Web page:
The author J.P. Kallio is a singer songwriter
To get two of his free songs go HERE and click Download

Traditional Irish music and pineapples

photo 4 (3)For the past few days I got to play some trad sessions with good friends of mine. I wrote a blog post about the Irish Music Sessions in Temple Bar, where I live. Check it out and you know how strongly I feel about this subject. We decided to take things one step further yesterday 😉 Before our session we wen’t around the pubs in the area and handed them pineapples, if they did not have traditional Irish session in the bar. And let me clarify that few musicians playing songs through sound system is not a session, it is a small concert, or a pub gig. You might wonder what is the connection with pineapple and Irish sessions? Well, that’s the thing, Nothing! Pineapple is very common fruit, but at the same time it does not grow in Ireland. The idea of us handing pineapples to pubs might seem surreal, but for us musicians who grew up surrounded by sessions, the thought of pubs in Temple Bar, the so called “Cultural quarter” of Dublin not having a session is about as surreal. Bring back Traditional Irish Sessions to the heart of capital city!

Traditional Irish Session in Temple Bar

file0001149776112So some of you here have come to know me as a singer songwriter, some of you might know me from Irish folk band Sliotar or some of you might know me from the punk band Boneyard Bastards. Some of you might not know me at all, just ended up on this website on one of your random wonders through the web. That’s fine 🙂 But let me give you little bit of background so the rest of this post will make some sort of sense.

I was born and grew up in Finland, got in to playing music around 10 years of age, but it became part of my everyday life around when I was 13. Got into rock, blues, hard rock, punk… always had a band on the go.

In 1994 I came to Dublin for a weeks holiday. I had little bit of an interest in Irish music before, but on that trip I got bitten by the bug. So I came back for a few months visit and learned as many tunes as possible. In 1996 I finally moved over and lost my self in the world of Irish traditional music. I spent a lot of time to learn and understand the music and I would even go as far as to say I am quite good at backing Irish traditional music on guitar. But that’s enough of that, now let’s get to the real point.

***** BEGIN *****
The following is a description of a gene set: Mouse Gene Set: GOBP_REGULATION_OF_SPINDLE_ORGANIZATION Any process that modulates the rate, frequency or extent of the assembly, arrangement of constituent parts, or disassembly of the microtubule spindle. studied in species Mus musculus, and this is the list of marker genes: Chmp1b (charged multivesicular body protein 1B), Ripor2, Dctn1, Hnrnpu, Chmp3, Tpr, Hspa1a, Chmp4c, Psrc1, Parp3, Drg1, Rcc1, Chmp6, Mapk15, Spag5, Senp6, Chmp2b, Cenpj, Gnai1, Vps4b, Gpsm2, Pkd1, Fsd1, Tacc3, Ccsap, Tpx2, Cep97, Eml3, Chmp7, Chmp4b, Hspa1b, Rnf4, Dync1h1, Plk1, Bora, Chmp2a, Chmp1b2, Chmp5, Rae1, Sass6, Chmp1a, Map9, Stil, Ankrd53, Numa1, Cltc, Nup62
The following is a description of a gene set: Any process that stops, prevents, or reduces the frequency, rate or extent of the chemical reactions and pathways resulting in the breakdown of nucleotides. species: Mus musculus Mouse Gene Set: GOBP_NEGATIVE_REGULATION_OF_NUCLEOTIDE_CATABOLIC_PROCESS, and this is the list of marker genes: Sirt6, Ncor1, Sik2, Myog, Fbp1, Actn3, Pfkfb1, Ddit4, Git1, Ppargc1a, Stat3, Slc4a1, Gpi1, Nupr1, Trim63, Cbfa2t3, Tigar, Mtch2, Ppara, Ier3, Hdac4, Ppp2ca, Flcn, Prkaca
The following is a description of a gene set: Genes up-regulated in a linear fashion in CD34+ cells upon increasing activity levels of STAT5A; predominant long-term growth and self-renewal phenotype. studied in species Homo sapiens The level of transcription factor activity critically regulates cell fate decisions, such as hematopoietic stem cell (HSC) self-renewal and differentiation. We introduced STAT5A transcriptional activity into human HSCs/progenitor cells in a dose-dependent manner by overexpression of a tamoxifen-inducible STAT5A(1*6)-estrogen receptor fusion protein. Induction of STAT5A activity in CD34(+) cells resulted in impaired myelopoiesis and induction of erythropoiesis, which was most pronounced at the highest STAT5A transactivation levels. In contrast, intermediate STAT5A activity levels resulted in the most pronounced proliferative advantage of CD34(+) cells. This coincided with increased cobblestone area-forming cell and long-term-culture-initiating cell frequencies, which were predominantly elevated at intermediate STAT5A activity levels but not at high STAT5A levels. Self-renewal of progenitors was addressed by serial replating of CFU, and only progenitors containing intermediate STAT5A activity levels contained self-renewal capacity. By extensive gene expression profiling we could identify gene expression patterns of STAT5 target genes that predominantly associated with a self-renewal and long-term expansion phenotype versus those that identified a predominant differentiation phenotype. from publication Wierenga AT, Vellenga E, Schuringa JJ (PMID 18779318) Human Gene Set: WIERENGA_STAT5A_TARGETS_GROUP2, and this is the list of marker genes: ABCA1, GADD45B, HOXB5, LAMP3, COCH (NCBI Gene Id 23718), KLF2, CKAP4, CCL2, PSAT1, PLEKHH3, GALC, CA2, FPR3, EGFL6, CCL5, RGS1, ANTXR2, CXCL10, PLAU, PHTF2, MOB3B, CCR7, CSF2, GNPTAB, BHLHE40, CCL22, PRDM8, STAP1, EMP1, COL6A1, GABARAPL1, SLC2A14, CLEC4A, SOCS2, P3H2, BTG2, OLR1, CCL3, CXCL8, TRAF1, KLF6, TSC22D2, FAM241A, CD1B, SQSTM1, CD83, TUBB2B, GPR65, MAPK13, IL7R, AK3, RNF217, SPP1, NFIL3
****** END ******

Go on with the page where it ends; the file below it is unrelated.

file7271346293123When I first came in to Dublin, Temple Bar was a busy area. Not much have change on that account. Tourists around the world walk the cobblestone paved streets of this so called “cultural quarter” of Dublin. When I came here, that was very much the case, there were several art galleries, some of them still survive. Most bars in the area had a traditional session at least some days of the week. There were Jazz club, Folk club and even a great underground rock venue. Since then obviously the area has become much more commercial. Price of beer has gone through the roof, came down a bit and seems to be on the rise again. Buskers on the streets went from acoustic guitars to a full blown bands with sound systems. Times change, and I do understand that. But one thing that has changed in the past five years in Temple Bar, is the Traditional Irish Session. Slowly the sessions got a microphone hung over them to expand the sound all around the pub (also loud music give us less opportunities to talk and we end up drinking more. Something the publicans like to see). Then came new sound systems and all the instruments were miced up individually and the volume went up a notch again. The publicans started to favor more songs. So the balance went from sets of tunes to a song, to half and half. Now, we are lucky to hear one set of tunes after two songs. Also it was not unusual to have table full of musicians playing, sharing, swapping tunes. In other words keeping the tradition alive. Now don’t you worry, that tradition has not gone and died on us. Just because things have changed in Temple Bar, does not mean the rest of the country has given up on traditional session. But I get asked all the time, where there is a good session in Temple Bar… So now tourists flog in to pubs in hopes of hearing traditional Irish session, what do they get? Two guys on guitars singing Oasis…

file0001875234055But who am I to criticize the state of the Irish music in the capital city? After all I am just a Fin 😉 So should I just keep my mouth shut? Sorry, can not do! During the Temple Bar Trad fest 2014, there was no sessions organized by the festival it self. There were not even a place allocated for it. But bunch of musicians got together on a Sunday morning to play some tunes in memory of a fellow musician we had lost few years back. The pub was filled up pretty fast, and even without the sound system. So few of us decided to try few more sessions building up to the St. Patrick’s day. Just to do our bit.

But what I would really like to see, is those sessions returning to the pubs in Temple Bar for tourists to see and hear what the real Irish Traditional Music really is. See it live and living right under their own eyes. Also these sessions of late 1990s and early 2000 where were I got to learn my craft, by playing beside some great musicians. Also there was always a session to join on a night off. The music and the tradition was alive in Temple Bar.


The author J.P. Kallio is a singer songwriter
To get two of his free songs go HERE and click Download